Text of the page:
It was a crazy, messed up, beautiful day. The kind of day that begs you to go outside and do something, even if all you can muster is to sit on the porch and drink coffee.
Cursing the pollen.
It was a beautiful day despite the sudden rain shower. And the low drone of constant bickering. And forgetfulness that ebbs and flows from morning to night like a tidal creek.
It's the kind of day that has you rushing around in the middle of it, trying to pretend you hadn't forgotten today was the big game … or the dress rehearsal … or the day you volunteered to chaperone.
You are right, I am certainly not the boss of you, child. But I'm not your employee, either. I'm not the unpaid caretaker of your misplaced library books, or the scout who knows by intuition where your uniform has disappeared to in the dark and overgrown forest that is your room.
But go ahead, kids, keep assuming I'm clairvoyant.
I'll keep sending you on wild goose chases. It amuses me.
I'm pretty sure I saw the dog playing with your cleats under our bed. Bring a flashlight. … And a dust mop.
Oh, I kid. … the kids.
Like the time she called me into her room in a panic, certain the cat napping on her bed was a doppelganger – a look-alike imposter who came in through the dog door on a rainy day.
Well .. I didn't kid her too much. I had my hands full trying to compare iris markings with family photos.
Of course, beautiful days aren't perfect. They can be filled with confounding contradictions. Like the moment, you notice the tiny fist-like buds of your peonies raised to the sun. Until you bend down to breathe in the fragrance and the sight of an army of red ants – trying to pry open each pink, silken finger – punches you in the gut.
Maybe it was the promise extended by such a summer-coming day that had me thinking about all the oppositional forces at work. Summer dangles itself like a carrot for some and looms over others like a long procrastinated chore.
Scrubbing the toothpaste globs from the kids' bathroom sink, for instance.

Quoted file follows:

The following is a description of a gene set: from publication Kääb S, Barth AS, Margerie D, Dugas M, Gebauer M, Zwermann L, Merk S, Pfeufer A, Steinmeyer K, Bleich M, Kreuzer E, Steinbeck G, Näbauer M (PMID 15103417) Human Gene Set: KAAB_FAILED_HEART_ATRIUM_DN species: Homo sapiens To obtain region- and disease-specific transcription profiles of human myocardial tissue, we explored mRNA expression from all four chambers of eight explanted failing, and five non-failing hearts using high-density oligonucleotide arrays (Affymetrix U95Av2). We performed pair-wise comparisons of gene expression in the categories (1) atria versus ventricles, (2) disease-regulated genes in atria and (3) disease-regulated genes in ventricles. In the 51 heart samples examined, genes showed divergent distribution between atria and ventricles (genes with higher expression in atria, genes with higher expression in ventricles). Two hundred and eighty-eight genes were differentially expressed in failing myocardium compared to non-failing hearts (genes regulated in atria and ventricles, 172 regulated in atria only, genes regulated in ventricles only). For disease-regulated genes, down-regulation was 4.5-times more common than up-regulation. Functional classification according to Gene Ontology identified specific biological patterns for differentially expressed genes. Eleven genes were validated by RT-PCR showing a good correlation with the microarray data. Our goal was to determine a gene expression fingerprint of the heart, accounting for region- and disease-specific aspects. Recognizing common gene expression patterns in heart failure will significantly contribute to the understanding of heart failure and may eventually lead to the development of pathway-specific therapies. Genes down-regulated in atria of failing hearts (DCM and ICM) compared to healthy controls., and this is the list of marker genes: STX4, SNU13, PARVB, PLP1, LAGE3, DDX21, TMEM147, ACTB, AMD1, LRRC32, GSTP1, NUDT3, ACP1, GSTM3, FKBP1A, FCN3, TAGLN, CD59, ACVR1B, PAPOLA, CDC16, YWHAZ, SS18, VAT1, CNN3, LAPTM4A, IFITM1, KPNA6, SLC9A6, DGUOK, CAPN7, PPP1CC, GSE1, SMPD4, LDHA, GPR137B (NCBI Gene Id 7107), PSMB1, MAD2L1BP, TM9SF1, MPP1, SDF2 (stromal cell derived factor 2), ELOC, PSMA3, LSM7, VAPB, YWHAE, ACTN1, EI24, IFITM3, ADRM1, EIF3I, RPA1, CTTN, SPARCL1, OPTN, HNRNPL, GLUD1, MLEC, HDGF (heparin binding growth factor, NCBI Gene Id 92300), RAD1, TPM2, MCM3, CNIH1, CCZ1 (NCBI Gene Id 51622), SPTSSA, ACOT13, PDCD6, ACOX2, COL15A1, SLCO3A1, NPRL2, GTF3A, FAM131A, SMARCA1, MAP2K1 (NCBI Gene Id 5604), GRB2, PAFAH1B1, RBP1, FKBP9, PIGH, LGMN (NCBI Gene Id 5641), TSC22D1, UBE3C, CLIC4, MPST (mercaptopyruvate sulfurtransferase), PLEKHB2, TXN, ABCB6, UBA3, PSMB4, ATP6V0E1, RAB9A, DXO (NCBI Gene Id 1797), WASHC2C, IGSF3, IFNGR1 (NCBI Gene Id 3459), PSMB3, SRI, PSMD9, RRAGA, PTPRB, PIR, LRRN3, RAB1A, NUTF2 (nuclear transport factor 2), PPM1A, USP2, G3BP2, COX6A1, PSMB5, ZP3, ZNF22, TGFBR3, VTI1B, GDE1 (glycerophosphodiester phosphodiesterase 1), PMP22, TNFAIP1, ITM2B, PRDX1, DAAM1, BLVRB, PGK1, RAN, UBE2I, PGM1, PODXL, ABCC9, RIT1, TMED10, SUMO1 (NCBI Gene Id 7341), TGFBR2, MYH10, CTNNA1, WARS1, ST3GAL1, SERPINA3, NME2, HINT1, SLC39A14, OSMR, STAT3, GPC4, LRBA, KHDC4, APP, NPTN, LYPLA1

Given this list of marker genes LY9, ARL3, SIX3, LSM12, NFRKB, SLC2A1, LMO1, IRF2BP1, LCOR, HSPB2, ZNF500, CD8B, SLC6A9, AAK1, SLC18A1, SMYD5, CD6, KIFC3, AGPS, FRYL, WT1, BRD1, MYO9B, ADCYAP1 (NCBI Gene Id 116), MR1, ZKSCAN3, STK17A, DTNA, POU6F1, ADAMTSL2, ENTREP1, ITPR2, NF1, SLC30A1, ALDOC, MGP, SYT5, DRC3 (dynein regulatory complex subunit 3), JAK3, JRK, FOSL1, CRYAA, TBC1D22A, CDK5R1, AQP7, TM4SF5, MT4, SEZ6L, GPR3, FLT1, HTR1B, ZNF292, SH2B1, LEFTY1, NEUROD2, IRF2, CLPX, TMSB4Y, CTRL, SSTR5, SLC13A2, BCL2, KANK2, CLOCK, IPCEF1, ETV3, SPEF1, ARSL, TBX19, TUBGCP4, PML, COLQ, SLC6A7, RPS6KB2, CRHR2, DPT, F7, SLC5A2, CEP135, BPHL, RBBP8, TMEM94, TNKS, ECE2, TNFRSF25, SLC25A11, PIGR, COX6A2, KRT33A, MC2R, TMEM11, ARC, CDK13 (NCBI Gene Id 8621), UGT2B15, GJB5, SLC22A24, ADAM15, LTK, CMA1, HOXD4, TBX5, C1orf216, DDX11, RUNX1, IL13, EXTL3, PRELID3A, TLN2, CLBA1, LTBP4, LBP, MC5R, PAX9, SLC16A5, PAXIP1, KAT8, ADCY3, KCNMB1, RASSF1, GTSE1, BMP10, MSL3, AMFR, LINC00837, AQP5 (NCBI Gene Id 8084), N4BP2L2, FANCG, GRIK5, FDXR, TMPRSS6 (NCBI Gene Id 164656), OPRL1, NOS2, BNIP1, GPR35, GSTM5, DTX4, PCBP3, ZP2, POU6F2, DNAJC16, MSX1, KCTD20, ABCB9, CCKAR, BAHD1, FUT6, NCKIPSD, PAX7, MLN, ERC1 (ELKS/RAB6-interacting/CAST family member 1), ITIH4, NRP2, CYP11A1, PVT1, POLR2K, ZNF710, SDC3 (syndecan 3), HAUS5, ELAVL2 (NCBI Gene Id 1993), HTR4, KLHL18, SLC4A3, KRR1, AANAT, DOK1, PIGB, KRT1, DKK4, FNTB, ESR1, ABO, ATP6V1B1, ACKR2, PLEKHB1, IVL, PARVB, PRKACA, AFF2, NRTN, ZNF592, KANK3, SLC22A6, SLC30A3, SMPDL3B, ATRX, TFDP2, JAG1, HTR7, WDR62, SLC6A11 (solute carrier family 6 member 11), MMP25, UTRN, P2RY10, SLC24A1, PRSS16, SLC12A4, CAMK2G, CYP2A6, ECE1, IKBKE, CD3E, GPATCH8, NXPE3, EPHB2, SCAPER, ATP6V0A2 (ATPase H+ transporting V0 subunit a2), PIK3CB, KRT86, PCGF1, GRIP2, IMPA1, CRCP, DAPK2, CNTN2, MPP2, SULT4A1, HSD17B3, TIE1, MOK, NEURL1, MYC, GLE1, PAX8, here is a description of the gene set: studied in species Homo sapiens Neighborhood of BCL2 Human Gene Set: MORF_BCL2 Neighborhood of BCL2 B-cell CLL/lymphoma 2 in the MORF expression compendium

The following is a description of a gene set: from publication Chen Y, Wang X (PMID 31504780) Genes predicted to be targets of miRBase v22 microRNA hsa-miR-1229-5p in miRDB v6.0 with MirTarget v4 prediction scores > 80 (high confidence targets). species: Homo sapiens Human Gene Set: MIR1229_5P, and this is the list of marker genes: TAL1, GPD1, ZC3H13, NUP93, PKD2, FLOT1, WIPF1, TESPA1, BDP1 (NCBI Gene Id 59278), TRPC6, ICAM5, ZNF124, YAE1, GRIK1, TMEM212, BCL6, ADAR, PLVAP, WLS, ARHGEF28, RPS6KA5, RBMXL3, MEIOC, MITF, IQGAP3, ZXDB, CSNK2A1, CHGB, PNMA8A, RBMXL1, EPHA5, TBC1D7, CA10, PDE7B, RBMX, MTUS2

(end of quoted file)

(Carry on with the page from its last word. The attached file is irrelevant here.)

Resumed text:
Minor quibbles, really.
Well … except for the rainbow-colored wad of chewing gum one of my moon-faced cherubs used to cement the toothbrush holder to the counter of the vanity. That one wasn't such a minor quibble.
That one required chisels and a permanent moratorium on chewable (but not swallowable) confections.
Not that I can't handle the grossness that perpetually oozes out of childhood's every crevice.
I've had all the inoculations, and stamps in every page of this passport.
Of course, that could be why I've been walking around in a haze. The half-sleep that would make me think I was a new parent were it not for the reality I am an old parent, whose kids are becoming more independent.
Who can do things like reach the shelf with the glasses and pour their own milk … when I remind them – for the eightieth time today – they are not the boss of me.
Say it with me: “I will not cry over spilt milk.” It's truly liberating.
“We're late,” I yell as I herd them out of the house. “Get in the car. Put on your seat belts. I'll be right there.” I scramble to find keys and wallet and gear we should probably just leave in the car. My mind is a blank as I grab items and stow them in a bag. A bat. A glove. A stuffed bear with a heart-shaped pillow.
No water bottle.
I run out the door and down the stairs.
It's cramped, the car is filled with things I should have donated yesterday, but I can just make out Ittybit's head in the center row. Seatbelt in place.
I start the car. Ease it backward out of the garage. Slowly. Slowly. Slowly.
My daughter laughs. …
“Aren't you forgetting something?”
“I don't think so ...”
“How about my brother?”
She laughs and laughs. Giddy and eager to tell the story to anyone who will listen if we ever manage to make it to Little League.
“Just remember … I may have forgotten your brother, but you thought your cat was an imposter. I think we're even.”